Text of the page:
Optimal Charging Profile for Mechanically Constrained Lithium-Ion Batteries Using Reformulated Pseudo Two Dimensional Models

Monday, May 12, 2014: 10:40
Bonnet Creek Ballroom IV, Lobby Level (Hilton Orlando Bonnet Creek)
B. Suthar, P. W. C. Northrop, S. De (Department of Energy, Environmental and Chemical Engineering, Washington University in St. Louis), V. Ramadesigan (Department of Energy Science and Engineering, Indian Institute of Technology, Bombay), R. D. Braatz (Department of Chemical Engineering, Massachusetts Institute of Technology), and V. R. Subramanian (Washington University-St. Louis)
This presentation considers the problem of obtaining the optimal current profile for charging a lithium-ion battery using the reformulated porous electrode pseudo 2D (P2D) model. Our previous efforts (1) in deriving the optimal charging profile considering intercalation-induced stress were limited to single particle level dynamics of an electrode. At higher charge/discharge rates, the dynamics at the sandwich level (anode, separator and cathode) become critical and are considered a natural extension to the previous work. Optimal charging profiles will be derived by incorporating stress into the reformulated P2D model (2). Faster computing and advancement in nonlinear programming algorithms have made it possible to use nonlinear transport and electrochemical engineering-based models (3) to derive optimal charging profiles in real time.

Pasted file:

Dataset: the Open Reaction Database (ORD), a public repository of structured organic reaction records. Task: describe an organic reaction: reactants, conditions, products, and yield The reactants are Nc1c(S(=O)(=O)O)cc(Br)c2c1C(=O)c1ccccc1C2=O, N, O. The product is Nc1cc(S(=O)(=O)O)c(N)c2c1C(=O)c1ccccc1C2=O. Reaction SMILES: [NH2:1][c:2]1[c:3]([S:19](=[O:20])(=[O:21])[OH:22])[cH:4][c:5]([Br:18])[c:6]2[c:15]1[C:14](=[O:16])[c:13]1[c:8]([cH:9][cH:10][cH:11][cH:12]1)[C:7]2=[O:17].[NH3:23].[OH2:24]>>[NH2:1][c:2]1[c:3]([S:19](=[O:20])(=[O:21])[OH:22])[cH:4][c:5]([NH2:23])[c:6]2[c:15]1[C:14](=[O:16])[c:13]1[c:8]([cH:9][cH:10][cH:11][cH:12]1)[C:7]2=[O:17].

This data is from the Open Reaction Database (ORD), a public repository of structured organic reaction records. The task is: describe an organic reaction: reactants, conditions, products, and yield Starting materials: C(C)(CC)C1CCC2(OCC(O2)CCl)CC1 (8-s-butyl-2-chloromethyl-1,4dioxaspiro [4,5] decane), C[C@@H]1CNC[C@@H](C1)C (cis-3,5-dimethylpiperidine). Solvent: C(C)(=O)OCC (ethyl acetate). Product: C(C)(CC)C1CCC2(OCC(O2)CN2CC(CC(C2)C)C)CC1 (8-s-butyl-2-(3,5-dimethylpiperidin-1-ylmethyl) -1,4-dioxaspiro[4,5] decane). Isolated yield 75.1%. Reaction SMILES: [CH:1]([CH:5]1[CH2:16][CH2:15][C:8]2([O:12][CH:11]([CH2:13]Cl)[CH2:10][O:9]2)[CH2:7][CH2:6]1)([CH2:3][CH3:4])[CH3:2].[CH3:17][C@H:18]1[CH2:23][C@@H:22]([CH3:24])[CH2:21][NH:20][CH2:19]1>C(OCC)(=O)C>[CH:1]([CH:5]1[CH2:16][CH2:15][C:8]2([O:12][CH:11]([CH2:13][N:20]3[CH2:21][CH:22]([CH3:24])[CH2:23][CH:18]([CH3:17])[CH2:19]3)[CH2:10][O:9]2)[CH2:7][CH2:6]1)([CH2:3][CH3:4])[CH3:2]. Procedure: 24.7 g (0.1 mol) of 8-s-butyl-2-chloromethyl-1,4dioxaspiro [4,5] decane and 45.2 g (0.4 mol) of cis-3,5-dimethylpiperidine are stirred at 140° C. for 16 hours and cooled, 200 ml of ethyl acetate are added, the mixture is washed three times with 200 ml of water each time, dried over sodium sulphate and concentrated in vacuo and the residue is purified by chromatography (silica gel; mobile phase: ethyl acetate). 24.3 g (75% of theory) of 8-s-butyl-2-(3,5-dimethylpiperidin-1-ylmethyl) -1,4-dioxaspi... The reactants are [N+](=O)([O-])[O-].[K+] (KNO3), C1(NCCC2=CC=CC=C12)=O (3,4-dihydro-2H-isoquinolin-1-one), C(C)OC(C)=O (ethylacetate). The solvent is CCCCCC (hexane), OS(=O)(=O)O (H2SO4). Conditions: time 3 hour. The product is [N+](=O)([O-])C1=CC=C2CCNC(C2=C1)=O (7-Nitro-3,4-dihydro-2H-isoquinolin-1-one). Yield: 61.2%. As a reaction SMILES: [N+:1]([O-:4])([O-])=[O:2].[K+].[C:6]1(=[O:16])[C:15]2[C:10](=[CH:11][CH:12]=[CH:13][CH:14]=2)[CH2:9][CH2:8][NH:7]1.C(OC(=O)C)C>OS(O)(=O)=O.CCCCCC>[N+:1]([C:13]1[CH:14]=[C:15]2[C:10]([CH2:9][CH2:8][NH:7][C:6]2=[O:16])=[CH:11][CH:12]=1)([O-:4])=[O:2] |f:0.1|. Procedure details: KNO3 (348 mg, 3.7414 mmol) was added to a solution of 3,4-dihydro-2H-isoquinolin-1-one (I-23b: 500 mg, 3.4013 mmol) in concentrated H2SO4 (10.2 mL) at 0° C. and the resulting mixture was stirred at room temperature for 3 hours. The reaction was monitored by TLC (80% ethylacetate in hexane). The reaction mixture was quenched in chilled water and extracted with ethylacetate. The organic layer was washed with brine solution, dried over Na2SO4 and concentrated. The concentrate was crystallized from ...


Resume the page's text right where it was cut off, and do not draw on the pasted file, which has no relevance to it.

When conventional charging profiles for lithium-ion batteries (e.g., constant current followed by constant voltage) are deployed, they do not consider capacity fade mechanisms. These charging profiles are not only inefficient in terms of lifetime usage of the batteries but also slower (4) as they do not exploit the changing dynamics of the system. The progress made in understanding the capacity fade mechanisms (5-8) has paved the way for including that knowledge in deriving optimal control. This work explores the possibilities of using transport and electrochemical-based models in deriving open-loop optimal charging profiles that minimize capacity fade by restricting the development of stresses in the solid phase as well as other capacity fade mechanisms.


The work presented herein was funded in part by the Advanced Research Projects Agency – Energy (ARPA-E), U.S. Department of Energy, under Award Number DE-AR0000275.


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